You’re tired, achy, stressed, and you can’t seem to get a good night’s rest. So what gives? A quick search on Dr. Google provides a seemingly common diagnosis: adrenal fatigue.
But here’s where we remind you that the Internet is not a doctor. Because guess what? Adrenal fatigue might not even be a real thing. Yup.
The term adrenal fatigue was coined by James Wilson, Ph.D., a naturopathic doctor, in his 1998 book Adrenal Fatigue: The 21st Century Stress Syndrome and is said to classify symptoms related to under-performing adrenal glands.
Quick anatomy lesson: The adrenal glands are very tiny glands located just above the kidneys. You have two adrenal glands, a right and a left.
Each gland has two specialized layers: an outer layer (the cortex) and an inner layer (the medulla). For tiny glands, they pack quite the punch. “The glands make several hormones that are released directly into the blood stream and are essential for life,” says Christopher Palmeiro, D.O., the chairman of endocrinology at HealthAlliance of the Hudson Valley and the founder of Doctablet, an online resource that helps people better understand medical conditions.
The cortex makes three classes of hormones—mineralocorticoids (like aldosterone, which helps regulate blood pressure as well as sodium and potassium levels), glucocorticoids (like cortisol, the stress hormone), and androgens (or sex hormones).
And the medulla? It’s responsible for making adrenaline. “This specialized inner layer of the adrenal gland is considered to be a part of the body’s nervous system, helping the body respond to stress,” says Palmeiro.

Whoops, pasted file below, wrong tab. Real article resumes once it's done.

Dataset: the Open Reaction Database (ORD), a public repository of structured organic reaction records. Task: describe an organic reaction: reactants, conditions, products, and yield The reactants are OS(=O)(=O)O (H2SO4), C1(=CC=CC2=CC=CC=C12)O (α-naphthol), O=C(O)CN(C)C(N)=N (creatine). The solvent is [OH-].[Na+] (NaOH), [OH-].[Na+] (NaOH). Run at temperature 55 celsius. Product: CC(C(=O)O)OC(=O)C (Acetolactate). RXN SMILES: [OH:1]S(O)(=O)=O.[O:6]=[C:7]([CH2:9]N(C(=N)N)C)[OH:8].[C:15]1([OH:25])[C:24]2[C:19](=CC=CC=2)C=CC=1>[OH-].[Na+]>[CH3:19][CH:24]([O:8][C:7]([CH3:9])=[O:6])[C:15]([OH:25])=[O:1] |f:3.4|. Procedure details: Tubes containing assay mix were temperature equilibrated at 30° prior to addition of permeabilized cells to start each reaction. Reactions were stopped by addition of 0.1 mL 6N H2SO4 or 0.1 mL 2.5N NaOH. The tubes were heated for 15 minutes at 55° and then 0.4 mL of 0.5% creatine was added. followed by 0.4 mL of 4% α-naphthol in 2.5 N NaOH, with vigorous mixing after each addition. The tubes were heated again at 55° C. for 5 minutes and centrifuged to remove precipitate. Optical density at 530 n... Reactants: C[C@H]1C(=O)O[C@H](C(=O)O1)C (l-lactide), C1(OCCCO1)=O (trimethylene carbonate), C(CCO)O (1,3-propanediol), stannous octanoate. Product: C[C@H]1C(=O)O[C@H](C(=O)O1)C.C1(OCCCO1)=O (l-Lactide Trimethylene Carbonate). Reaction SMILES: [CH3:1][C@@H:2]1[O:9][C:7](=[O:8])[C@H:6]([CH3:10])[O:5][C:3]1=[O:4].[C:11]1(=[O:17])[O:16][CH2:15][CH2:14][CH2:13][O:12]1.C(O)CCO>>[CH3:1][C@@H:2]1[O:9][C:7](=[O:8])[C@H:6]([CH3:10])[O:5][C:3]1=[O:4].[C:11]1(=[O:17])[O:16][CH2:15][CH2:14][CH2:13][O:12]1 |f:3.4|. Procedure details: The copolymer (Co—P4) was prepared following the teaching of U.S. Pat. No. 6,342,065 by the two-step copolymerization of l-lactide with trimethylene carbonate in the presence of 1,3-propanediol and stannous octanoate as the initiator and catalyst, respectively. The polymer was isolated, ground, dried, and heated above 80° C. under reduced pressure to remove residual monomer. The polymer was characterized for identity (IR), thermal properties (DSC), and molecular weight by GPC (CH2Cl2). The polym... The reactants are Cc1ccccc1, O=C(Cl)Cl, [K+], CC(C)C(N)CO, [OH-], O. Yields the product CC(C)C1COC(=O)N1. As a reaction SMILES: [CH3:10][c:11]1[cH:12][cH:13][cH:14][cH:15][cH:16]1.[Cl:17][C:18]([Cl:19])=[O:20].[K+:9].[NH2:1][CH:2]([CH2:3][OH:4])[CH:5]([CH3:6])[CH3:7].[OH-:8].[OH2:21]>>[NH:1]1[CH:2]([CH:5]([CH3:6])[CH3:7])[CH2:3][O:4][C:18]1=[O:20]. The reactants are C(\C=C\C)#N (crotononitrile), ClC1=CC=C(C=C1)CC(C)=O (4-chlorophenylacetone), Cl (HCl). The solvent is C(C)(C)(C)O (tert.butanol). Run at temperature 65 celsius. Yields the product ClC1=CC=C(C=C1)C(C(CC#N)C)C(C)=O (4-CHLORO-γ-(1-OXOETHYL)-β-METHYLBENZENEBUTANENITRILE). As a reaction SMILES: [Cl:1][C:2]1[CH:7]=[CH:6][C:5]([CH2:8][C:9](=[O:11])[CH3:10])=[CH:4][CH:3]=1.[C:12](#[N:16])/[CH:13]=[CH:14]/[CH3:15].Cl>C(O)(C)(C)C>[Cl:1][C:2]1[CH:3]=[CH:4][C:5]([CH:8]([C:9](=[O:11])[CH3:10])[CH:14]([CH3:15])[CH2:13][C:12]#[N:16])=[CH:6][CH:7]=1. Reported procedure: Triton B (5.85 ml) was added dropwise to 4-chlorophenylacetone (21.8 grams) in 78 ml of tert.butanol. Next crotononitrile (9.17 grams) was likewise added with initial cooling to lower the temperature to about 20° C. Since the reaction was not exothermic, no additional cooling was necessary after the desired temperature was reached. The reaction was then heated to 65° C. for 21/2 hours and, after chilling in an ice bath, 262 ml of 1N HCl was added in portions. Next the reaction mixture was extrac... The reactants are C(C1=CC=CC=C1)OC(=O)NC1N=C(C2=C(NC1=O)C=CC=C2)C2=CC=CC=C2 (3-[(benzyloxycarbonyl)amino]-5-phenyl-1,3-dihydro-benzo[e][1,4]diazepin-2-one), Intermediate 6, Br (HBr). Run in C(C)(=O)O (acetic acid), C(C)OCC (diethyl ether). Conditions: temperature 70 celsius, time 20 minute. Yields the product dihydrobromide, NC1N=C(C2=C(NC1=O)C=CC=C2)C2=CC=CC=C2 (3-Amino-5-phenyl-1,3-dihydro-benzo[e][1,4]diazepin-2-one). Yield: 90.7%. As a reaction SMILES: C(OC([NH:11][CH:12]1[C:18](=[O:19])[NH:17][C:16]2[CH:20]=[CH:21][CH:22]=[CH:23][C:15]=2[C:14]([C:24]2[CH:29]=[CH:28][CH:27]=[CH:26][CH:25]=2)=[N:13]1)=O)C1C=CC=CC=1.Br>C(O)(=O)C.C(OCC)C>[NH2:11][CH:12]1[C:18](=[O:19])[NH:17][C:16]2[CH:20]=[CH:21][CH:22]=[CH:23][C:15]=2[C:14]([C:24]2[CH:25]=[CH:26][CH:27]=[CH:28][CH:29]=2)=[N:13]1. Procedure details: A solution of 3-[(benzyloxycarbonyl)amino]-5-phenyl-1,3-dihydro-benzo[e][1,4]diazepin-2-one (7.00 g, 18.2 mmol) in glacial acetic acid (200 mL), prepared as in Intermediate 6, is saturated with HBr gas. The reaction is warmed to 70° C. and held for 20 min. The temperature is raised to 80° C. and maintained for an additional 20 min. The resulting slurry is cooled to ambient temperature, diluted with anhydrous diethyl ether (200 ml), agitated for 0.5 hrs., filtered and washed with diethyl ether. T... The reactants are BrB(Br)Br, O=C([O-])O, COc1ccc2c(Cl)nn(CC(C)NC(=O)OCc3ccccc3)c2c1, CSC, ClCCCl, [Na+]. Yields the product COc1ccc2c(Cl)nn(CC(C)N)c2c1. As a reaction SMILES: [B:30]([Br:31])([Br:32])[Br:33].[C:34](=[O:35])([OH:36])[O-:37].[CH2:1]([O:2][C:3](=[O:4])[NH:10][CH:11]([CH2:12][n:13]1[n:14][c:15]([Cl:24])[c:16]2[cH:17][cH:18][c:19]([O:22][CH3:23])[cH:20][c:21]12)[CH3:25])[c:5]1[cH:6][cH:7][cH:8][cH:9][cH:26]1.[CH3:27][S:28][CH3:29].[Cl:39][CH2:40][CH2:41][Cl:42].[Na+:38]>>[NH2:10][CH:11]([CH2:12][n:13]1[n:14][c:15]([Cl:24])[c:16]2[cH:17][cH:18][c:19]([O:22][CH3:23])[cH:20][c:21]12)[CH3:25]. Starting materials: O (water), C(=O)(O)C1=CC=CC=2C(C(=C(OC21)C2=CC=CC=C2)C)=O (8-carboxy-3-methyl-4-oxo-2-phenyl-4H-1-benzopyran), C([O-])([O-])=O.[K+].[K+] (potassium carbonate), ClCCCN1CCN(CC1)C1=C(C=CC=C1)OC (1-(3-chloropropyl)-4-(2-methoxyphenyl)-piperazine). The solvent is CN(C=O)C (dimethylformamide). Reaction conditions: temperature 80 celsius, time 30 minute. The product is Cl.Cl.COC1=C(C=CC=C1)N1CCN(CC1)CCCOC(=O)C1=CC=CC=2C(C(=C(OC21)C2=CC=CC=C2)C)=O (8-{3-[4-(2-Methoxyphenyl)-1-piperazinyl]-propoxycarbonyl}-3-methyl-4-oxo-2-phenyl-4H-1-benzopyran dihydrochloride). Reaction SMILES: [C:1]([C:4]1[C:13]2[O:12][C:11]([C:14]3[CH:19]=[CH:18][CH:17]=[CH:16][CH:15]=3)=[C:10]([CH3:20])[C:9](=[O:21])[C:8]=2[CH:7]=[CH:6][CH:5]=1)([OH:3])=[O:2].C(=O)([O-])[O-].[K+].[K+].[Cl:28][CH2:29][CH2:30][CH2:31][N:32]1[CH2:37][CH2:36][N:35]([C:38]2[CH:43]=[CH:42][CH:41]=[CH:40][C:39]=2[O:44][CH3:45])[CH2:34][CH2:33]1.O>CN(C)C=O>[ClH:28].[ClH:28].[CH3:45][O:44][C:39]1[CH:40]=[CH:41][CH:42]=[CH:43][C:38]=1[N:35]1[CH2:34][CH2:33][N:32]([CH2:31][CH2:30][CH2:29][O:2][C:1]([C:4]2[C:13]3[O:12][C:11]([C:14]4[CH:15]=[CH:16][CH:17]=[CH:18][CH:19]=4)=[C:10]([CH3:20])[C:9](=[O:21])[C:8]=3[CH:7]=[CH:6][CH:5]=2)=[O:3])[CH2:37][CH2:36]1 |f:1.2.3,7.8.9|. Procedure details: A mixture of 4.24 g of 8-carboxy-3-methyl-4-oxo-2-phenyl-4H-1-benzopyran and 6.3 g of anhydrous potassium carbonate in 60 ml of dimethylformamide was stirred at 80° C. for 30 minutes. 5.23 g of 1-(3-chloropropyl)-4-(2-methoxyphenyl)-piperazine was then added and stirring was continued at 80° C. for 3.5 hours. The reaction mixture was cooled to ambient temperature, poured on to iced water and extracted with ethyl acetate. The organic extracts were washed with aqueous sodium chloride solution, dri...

So yeah, you want your adrenal glands to perform well. The thing is, while it can be frustrating to experience symptoms like sleep problems, cravings, tiredness and fatigue, digestive issues, and body or muscle aches, adrenal fatigue isn’t considered to be a ‘real’ diagnosis, according to Palmeiro
“The idea that long-term emotional or physical stress overburdens the adrenal gland—causing an adrenal gland burn-out—has not been substantiated,” says Palmeiro. “There has been no convincing research on the topic.”
Not to mention, such nonspecific symptoms can point to other health conditions and lifestyle issues, such as depression or anxiety, inflammatory bowel disease (IBD), a poor diet or a lack of exercise, and more.
Palmeiro also points out that there is an important difference between adrenal fatigue and adrenal insufficiency. The latter is a rare medical condition that crops up when your adrenal glands don’t produce enough hormones, he says.
Only about 1 in 100,000 people in the U.S. suffer from it, according to the National Organization for Rare Diseases, and it usually stems from damage to the glands themselves or a problem with the brain’s pituitary gland, which tells the adrenals to create cortisol.
Adrenal insufficiency (also called Addison’s disease) can be confirmed through a blood test—and it’s worth treating. “Patients with low levels of cortisol may experience darkening of the skin, tiredness, weight loss, nausea, vomiting, low blood pressure, muscle pains, and salt cravings,” says Palmeiro. “In extreme circumstances adrenal crises can occur and lead to collapse and death.”
The condition is treated with medications that supply doses of the hormones you may need.
And speaking of medication, that’s actually the most common cause of true adrenal dysfunction, says Palmiero. Steroids like prednisone—used for inflammatory conditions—can suppress your body’s own ability to make cortisol if they’re used too much over time. If you need to be prescribed steroids, make sure they’re prescribed sparingly and tapered appropriately, advises Palmiero.
The bottom line? If you’re suffering from symptoms like fatigue, GI distress, and trouble sleeping, it’s best to touch base with your IRL doctor to ID the root of the problem. Google can only do so much.